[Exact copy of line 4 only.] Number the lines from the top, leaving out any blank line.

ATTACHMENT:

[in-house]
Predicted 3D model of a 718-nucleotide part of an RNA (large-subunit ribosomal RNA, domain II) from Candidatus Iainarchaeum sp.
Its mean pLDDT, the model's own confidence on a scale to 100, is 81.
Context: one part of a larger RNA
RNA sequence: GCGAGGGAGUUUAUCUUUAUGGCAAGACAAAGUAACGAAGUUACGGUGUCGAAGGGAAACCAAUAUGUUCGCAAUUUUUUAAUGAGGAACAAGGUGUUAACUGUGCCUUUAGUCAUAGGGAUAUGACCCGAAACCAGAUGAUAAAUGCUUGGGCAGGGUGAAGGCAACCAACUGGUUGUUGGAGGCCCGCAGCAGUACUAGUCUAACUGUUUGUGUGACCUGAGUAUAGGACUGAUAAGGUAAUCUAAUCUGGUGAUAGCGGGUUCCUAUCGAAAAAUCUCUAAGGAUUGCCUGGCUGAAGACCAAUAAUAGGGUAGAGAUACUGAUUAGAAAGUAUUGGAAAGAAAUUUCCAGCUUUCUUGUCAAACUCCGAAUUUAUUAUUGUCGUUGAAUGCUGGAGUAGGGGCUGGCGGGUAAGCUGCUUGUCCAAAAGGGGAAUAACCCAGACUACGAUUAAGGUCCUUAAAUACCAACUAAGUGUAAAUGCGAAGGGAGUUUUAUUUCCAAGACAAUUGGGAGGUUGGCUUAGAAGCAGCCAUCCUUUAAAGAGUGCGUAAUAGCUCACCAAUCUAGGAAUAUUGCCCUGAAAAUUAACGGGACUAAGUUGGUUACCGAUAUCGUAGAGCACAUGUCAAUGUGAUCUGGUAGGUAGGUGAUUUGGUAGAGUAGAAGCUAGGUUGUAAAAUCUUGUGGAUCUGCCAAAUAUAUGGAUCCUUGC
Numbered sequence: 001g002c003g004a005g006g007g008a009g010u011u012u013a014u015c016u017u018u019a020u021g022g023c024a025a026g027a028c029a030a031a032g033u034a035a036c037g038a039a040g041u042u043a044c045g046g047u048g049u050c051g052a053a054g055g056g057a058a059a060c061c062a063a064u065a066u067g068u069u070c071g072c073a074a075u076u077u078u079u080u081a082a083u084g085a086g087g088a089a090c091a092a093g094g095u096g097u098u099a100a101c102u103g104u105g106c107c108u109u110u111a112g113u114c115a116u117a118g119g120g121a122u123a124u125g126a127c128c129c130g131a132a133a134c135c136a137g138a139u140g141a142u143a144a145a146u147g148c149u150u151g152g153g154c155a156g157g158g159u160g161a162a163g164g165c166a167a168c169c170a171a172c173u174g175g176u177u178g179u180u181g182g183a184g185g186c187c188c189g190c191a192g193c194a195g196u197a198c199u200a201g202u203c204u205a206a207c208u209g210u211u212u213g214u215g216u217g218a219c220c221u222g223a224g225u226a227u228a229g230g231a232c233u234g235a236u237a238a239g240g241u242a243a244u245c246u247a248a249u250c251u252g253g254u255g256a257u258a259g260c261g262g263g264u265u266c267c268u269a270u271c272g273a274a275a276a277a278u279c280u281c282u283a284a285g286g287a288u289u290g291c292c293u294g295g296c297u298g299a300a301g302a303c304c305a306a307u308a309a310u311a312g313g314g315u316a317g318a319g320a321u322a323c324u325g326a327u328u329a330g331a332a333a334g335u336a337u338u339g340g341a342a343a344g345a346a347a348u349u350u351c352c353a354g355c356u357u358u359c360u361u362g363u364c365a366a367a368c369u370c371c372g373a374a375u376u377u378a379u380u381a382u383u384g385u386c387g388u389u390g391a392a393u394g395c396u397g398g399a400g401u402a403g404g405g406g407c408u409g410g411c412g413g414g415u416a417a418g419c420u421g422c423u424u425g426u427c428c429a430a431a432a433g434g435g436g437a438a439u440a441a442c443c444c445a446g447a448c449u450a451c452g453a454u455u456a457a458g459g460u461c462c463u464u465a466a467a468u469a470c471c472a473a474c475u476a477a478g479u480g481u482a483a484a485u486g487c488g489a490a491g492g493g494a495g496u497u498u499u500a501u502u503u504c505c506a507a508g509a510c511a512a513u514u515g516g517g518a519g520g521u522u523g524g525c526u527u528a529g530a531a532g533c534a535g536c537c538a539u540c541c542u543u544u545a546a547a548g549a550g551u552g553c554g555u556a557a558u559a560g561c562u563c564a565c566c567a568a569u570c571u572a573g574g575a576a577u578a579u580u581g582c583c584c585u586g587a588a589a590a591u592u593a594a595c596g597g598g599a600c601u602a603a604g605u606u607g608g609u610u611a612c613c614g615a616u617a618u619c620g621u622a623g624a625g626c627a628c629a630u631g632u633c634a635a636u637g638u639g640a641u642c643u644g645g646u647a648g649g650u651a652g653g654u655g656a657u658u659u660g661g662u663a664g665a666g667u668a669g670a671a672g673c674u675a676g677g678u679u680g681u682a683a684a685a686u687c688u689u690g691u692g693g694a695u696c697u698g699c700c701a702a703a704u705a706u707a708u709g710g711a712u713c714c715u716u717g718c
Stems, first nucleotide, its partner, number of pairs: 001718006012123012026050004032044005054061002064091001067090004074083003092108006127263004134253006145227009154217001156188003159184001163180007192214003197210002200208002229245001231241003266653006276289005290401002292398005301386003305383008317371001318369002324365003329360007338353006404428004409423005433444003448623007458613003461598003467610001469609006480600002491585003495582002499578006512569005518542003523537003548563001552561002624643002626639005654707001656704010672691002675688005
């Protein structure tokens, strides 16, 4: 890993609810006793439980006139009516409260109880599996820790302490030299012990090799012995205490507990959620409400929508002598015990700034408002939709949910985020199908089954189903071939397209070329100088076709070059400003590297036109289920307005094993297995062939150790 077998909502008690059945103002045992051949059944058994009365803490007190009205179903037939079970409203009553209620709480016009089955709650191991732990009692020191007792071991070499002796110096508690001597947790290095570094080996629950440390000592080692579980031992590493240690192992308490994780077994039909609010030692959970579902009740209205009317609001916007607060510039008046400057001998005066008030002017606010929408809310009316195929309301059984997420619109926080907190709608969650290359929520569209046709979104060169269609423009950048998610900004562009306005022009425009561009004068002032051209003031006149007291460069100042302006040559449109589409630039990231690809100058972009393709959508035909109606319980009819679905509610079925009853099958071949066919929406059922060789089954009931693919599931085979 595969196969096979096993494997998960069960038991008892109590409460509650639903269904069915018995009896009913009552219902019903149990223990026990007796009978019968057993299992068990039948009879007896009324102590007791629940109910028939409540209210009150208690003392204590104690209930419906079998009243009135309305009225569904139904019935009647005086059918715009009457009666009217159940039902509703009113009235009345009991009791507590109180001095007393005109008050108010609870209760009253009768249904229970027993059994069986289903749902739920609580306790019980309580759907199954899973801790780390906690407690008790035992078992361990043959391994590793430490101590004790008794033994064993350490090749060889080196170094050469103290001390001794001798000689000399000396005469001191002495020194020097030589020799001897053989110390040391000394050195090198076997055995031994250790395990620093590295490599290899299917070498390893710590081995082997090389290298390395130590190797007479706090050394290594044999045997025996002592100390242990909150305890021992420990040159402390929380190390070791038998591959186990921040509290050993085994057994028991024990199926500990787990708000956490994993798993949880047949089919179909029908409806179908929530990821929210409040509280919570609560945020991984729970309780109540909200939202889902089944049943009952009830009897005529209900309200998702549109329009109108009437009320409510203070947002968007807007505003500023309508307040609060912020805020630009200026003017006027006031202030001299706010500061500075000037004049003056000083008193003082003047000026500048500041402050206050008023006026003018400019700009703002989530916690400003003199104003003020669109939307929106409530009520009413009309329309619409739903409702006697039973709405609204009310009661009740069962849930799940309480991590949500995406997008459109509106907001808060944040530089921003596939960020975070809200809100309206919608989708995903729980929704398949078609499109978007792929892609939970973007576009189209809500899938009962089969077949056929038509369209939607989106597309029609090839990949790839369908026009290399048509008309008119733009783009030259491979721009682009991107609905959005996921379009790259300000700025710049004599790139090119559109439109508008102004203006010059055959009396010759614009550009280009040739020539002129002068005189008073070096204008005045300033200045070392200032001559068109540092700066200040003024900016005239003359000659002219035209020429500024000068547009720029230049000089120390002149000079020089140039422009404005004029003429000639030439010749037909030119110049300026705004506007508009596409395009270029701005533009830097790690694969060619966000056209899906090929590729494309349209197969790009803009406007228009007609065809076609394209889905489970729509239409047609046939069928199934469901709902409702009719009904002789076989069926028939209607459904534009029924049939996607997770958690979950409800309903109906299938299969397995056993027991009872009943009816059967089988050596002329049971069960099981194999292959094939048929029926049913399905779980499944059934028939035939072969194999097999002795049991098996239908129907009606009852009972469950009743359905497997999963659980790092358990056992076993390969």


Context: one part of a larger RNA